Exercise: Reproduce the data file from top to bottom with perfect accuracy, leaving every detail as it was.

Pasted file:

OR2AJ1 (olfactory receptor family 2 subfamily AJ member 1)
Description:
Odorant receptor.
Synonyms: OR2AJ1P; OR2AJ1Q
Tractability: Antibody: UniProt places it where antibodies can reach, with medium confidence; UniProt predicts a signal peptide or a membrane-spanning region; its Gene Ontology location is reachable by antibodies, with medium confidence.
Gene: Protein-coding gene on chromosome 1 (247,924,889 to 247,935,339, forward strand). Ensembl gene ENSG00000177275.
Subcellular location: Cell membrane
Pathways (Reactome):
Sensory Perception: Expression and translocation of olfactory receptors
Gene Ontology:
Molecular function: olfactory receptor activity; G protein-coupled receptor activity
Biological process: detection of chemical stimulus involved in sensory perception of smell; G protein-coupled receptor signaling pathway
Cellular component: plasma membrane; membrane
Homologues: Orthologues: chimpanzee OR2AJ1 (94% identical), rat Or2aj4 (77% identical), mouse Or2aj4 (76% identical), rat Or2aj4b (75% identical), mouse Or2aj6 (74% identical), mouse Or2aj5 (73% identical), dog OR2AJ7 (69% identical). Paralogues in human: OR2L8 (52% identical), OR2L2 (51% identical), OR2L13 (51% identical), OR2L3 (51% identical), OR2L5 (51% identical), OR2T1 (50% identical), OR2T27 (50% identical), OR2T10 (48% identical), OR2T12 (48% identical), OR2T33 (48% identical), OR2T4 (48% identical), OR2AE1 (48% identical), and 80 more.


OR2AJ1 (olfactory receptor family 2 subfamily AJ member 1)
Description:
Odorant receptor.
Synonyms: OR2AJ1P; OR2AJ1Q
Tractability: Antibody: UniProt places it where antibodies can reach, with medium confidence; UniProt predicts a signal peptide or a membrane-spanning region; its Gene Ontology location is reachable by antibodies, with medium confidence.
Gene: Protein-coding gene on chromosome 1 (247,924,889 to 247,935,339, forward strand). Ensembl gene ENSG00000177275.
Subcellular location: Cell membrane
Pathways (Reactome):
Sensory Perception: Expression and translocation of olfactory receptors
Gene Ontology:
Molecular function: olfactory receptor activity; G protein-coupled receptor activity
Biological process: detection of chemical stimulus involved in sensory perception of smell; G protein-coupled receptor signaling pathway
Cellular component: plasma membrane; membrane
Homologues: Orthologues: chimpanzee OR2AJ1 (94% identical), rat Or2aj4 (77% identical), mouse Or2aj4 (76% identical), rat Or2aj4b (75% identical), mouse Or2aj6 (74% identical), mouse Or2aj5 (73% identical), dog OR2AJ7 (69% identical). Paralogues in human: OR2L8 (52% identical), OR2L2 (51% identical), OR2L13 (51% identical), OR2L3 (51% identical), OR2L5 (51% identical), OR2T1 (50% identical), OR2T27 (50% identical), OR2T10 (48% identical), OR2T12 (48% identical), OR2T33 (48% identical), OR2T4 (48% identical), OR2AE1 (48% identical), and 80 more.